Understanding Google Glass
Google Glass might be the most anticipated gadget due in the near future. It is generating high expectations and also major concerns at the same time.
In this post I’ll talk about the capacity of Google Glass: what we should expect and also what we should be worried about.
What Google Glass Can Do
- Take pictures
- Take Videos
- Web Browsing
- Augmented Reality
What Google Glass Can’t Do
- Watch Youtube videos
- Face Recognition
- Highly demanding CPU tasks
- Porn (don’t worry – the link is safe)
Google Glass Limitations
As we can see, there really isn’t anything our current mobile phone can’t do. The only real advantage of Glass is that we can do these tasks having our hands free.
But this is also one of the major concerns since people are debating its privacy aspects. Nobody likes to be photographed without knowing. But to be honest, this currently happens with our mobile devices. It is not hard to hide our mobile phones and take a quick snapshot without anybody even realizing it.
Sort of augmented-ish reality
One of the direct advantages of Glass and something people think right away while talking about the device are its Augmented Reality features. I must admit I was also excited at first when I heard about it, but after having a deeper read on how it would work I realised it didn’t quite live up to my expectations.
The information Google Glass displays isn’t as accessible as you would think. Instead of the display being right in front of your eyes you actually have to look up a little to see it. This makes genuine multitasking near impossible. Constantly looking away from what you’re doing is no good when driving for instance.
Another big issue is the battery life. There are promises of an 8h battery life with normal use, but as many users pointed out, the reality is different. People are saying with heavy use of the device, it is giving less than 3h of battery life.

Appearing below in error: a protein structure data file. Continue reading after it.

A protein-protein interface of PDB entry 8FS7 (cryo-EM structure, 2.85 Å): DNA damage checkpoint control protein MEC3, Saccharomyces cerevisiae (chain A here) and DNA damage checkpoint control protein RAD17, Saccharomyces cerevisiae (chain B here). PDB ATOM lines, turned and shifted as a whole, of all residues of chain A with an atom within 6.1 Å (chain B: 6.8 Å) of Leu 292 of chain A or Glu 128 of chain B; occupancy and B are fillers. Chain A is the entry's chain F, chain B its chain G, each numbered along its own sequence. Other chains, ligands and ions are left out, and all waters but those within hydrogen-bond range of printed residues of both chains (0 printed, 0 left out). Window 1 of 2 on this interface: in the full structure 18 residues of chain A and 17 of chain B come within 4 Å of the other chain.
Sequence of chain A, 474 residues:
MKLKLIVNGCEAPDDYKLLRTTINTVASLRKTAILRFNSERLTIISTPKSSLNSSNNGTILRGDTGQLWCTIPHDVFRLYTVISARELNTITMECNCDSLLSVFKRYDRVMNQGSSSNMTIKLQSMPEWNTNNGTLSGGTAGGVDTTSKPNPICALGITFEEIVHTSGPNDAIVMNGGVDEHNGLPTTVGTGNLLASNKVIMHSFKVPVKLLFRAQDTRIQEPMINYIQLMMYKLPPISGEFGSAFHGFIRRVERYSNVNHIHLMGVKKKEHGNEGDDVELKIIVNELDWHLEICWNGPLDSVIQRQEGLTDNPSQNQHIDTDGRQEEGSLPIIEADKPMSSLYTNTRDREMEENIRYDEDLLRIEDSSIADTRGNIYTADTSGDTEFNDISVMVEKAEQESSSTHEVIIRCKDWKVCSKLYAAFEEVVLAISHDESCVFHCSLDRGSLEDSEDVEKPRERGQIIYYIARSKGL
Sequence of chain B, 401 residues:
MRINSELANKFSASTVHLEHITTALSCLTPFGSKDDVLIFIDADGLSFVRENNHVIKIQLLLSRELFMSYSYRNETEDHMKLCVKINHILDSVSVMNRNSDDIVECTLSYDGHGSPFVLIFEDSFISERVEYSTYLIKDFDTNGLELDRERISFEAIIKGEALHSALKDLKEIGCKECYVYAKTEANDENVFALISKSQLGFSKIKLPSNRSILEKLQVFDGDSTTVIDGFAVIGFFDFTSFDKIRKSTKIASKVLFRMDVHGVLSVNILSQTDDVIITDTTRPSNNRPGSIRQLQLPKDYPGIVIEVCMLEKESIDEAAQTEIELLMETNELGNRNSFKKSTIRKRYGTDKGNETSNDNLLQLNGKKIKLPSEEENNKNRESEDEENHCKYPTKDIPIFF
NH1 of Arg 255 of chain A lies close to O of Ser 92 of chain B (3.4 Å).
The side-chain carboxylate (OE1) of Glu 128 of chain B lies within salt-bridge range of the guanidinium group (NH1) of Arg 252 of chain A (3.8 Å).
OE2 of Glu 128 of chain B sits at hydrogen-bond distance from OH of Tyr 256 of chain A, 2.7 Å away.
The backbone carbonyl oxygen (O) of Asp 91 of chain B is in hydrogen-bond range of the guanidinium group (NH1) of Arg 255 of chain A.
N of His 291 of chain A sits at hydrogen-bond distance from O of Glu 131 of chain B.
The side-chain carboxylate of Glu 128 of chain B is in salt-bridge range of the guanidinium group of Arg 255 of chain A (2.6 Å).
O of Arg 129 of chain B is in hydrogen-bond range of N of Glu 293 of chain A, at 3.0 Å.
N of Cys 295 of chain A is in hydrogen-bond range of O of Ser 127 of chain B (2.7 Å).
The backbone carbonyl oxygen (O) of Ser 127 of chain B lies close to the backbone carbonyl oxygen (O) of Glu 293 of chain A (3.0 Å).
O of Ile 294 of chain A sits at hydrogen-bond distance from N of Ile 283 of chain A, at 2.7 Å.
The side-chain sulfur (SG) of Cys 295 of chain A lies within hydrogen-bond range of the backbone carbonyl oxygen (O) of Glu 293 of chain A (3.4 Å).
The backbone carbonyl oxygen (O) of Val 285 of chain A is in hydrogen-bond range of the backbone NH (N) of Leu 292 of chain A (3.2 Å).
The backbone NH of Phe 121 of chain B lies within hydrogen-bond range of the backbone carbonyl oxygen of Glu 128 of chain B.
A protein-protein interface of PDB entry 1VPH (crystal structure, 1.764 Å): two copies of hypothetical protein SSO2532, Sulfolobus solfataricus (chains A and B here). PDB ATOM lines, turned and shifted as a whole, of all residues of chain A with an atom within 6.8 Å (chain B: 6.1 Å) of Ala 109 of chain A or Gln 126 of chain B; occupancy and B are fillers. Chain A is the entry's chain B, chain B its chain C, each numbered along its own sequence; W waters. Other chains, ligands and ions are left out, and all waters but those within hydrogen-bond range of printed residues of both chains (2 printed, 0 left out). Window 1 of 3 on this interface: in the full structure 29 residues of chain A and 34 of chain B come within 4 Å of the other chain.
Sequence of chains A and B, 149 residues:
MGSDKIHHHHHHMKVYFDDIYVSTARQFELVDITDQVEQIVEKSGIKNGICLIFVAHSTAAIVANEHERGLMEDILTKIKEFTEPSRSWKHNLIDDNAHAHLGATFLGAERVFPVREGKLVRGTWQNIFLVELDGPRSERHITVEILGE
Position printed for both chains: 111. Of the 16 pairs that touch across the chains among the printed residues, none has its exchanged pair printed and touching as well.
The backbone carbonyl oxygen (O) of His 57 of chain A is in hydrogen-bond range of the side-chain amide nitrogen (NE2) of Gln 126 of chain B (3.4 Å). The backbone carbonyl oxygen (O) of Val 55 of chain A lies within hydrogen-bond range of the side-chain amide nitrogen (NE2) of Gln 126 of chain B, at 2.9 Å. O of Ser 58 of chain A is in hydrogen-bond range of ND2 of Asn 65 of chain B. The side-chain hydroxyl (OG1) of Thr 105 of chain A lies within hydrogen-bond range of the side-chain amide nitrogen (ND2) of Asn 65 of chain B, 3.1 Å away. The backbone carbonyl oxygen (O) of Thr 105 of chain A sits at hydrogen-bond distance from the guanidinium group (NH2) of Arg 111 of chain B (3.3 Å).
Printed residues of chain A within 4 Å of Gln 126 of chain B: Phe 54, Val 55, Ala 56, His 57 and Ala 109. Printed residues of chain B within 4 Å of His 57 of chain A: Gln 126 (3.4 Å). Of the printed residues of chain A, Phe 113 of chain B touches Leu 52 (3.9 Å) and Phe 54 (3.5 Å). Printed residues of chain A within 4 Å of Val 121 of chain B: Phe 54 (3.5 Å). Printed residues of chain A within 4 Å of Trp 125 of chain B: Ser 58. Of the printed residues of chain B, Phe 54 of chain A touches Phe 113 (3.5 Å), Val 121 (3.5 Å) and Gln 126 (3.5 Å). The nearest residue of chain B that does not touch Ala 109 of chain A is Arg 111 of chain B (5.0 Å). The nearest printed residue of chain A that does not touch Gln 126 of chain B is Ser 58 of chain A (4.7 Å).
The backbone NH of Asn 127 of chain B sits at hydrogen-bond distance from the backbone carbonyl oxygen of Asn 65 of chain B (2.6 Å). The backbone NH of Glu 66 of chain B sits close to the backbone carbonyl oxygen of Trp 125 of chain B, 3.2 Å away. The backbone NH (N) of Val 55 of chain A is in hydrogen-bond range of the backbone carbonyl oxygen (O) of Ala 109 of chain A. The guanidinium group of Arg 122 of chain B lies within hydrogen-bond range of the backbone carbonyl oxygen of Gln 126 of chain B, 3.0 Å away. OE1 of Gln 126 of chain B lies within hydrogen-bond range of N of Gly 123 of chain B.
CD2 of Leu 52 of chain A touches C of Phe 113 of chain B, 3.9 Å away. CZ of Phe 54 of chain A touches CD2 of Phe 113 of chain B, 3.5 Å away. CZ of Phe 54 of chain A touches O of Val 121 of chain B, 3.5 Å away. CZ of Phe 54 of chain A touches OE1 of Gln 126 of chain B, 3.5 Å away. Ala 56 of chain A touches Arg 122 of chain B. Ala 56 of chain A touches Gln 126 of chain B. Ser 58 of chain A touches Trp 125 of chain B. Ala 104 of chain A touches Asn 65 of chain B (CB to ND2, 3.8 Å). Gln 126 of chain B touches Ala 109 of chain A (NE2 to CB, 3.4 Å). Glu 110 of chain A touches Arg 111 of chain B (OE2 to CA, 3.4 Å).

If we think a little in almost any situation we would want to use Glass we would want to use it for a demanding, power-hungry task. For instance, using Google maps on a car trip would require constant use of Glass and its GPS. Of course you’re only using it to check Twitter it won’t be an issue, but I really don’t see why I would wear a pair of glasses just for that.
Where does Google Glass fit?
I know many of my comments regarding Glass are negative but I’m just considering real life applications and the place for the product in the market. Most people tend to create false expectations around it. Due to its current limitations I really don’t think it’s mature enough to succeed in replacing smartphones. I really don’t see 200 persons at the same time saying “OK Glass, take a picture”.
Where I do see Glass fitting is in the professional sector. It could make some processes much faster and easier such as scanning tickets at the airport, stock taking, policeman using number plate recognition while walking down the street etc.
Glass definitely has its place, but I really don’t think it is for an every-day user just yet.